Isaac L. Pennington Cemetery
Through the efforts of NCHGS member Janelle Cox, the Isaac L. Pennington Cemetery was awarded a Certificate of Historical Significance by the Mississippi Department of Archives and History on October 30, 2002. This cemetery is located approximately 3.8 southeast of Decatur on Highway 503.
This designation allows for the upkeep and maintenance of the cemetery by the local Board of Supervisors, however, in the case of the Pennington Cemetery, it is most likely a moot point. The cemetery, last used as a burying ground by the Pennington family about 1890 and by the community about 1938, has long been in cultivation and the original stone markers destroyed.
Unfortunately, this is a tragedy that has repeated itself throughout the state. Under Mississippi law, the landowner has virtually exclusive use of his land, and the fact that a cemetery exists on his land provides no legal barrier to the land being used for other purposes.
In the early days of Newton County, thirty or more family cemeteries are believed to have existed in the county. The family cemetery provided a convenient place of burial for the deceased. Typically, the cemetery was located within visual and walking distance of the main house. This meant that the family could visit the cemetery on a daily basis of they desired. It also expedited burials, which were normally done within a twenty-four period following death. Stone markers were rarely used in those days, these being quite expensive. And, after all, everyone knew that Aunt Sallie was buried at the third fieldstone in the first row of graves.
Isaac L. Pennington and his wife Martha A. Humphries Pennington brought their family to this land from Attala County, Mississippi, in 1855. Isaac was a prosperous farmer, a leader in the Primitive Baptist Church, and in 1875 served in the Mississippi Legislature. Four of his sons became physicians and served other prominent roles in the county.
The family burying ground was located on a ridge north of their house and was likely first used with the death of a grandchild. It continued to be used by the family until the death of Isaac and his wife. By this time of Isaacs death, most of his family members had joined the Lebanon Primitive Baptist Church and chose to be buried in this cemetery.
The Pennington property was sold following the death of Isaac and his wife. Oscar Jones is believed to have been the first in a series of landowners. In a later sequence of events, and apparently after 1938, the cemetery was abandoned for burial purposes and converted to agricultural uses. It is believed to have been in cultivation about 1960 for cotton or corn with all grave markers being destroyed in the process. Currently, it is used as a hay field, but a house is being erected on the slope facing the road. Trees, which sprouted near some of the original graves, have provided only limited shelter to the graves, but do help identify the location of the cemetery.
A visual survey of the cemetery indicates the presence of perhaps as many as 35 graves. Black members of the community were also buried in the cemetery and were given a section, separated by a fence, and on the side of the cemetery facing Highway 503. The fence no longer exists. Stone markers that once existed and which were documented by Mae Dunagin Spivey in Mississippi Cemetery and Bible Records, Volume VI, 1955, are as follows:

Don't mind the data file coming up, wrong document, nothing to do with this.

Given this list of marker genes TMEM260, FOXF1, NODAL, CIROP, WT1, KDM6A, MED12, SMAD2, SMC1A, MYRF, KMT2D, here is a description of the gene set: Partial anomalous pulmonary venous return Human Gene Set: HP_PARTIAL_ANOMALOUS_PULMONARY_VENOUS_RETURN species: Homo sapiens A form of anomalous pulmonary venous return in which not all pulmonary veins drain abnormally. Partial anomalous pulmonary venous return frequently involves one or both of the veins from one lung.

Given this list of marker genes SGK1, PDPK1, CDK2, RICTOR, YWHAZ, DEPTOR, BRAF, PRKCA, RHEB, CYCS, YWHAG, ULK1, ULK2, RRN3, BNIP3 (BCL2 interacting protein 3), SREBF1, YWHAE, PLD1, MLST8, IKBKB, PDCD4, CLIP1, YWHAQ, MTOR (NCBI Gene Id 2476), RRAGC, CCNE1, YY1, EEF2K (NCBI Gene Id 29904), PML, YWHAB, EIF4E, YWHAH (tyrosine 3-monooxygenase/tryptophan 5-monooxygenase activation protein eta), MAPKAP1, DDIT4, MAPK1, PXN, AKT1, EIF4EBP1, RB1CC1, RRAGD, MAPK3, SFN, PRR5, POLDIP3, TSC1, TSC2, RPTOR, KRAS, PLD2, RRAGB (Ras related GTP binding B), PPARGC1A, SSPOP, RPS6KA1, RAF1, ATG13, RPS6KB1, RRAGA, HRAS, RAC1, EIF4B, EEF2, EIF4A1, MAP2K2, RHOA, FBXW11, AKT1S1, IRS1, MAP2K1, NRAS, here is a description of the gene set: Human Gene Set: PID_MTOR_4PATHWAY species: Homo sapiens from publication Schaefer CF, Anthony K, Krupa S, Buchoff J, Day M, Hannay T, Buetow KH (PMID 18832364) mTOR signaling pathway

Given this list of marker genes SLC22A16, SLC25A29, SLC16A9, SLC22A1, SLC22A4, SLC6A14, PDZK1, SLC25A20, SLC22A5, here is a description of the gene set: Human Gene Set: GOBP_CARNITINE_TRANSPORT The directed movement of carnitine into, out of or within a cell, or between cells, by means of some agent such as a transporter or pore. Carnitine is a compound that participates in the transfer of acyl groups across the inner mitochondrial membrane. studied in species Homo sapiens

Isaac L. Pennington (Father) 10/28/1810 1/17/1890
Martha Ann Humphries Pennington (Mother) 7/3/1816 7/1/1887
Isaac Milford Pennington, s/o O. A. J. &
Nancy Pennington 12/22/1867 10/14/1876
Martha Alma Pennington, d/o O. A. J. &
Nancy Pennington Dates illegible
Joseph Pennington, Infant s/o O. A. J. &
Nancy Pennington Dates illegible
According to the late Lois T. Strebeck, the following white families also used the cemetery for burials: Humphries, Scoggins, Williams, and Boatner.
Black families who buried there, according to Strebeck, used markers made of cedar. These included the original slaves of Isaac L. Pennington, in addition to Smith, Gallaspy, Norman, Rowzee, Johnson, Pace, and White family members. Specific burials given by Strebeck were those for Emma Norman, John Pace, and Mary White (with no death dates known).
The following black individuals are known to have been buried in Pennington Cemetery, as indicated on their Mississippi Death Certificate:
Autmon, Aaron #18436-1920
Black widowed male, farmer, age 68, born Mississippi. Wife: Hanna Autmon. Died on November 22, 1920 and buried on November 21, 1922 in Pennington Graveyard by neighbors. Parents: John Autmon and Mandy Autmon. Informant: Cap Rowzee. Attending physician: A. J. Pennington. Cause of death: unknown.
Blackwell, Eva #26485-1918
Black female, age 3 years and 4 months, born Newton County. Died November 1, 1918, and buried in Pennington Graveyard. Parents: Rube Rhodes and Minnie Blackwell. Cause of death: pneumonia.
Rowzee, Margaret #18437-1922
Black female, widow of Jack Rowzee, and age 70. Occupation: field work. Died on November 22, 1922 and buried on November 23, 1922 in Pennington Graveyard. Parents: Josh Day (born Mississippi) and Fillis Day (born South Carolina). Informant: Cap Rowzee. Undertaker: Terrel McMullan. Attending physician: A. J. Pennington. Cause of death: fibroid tumor in uterus, pressure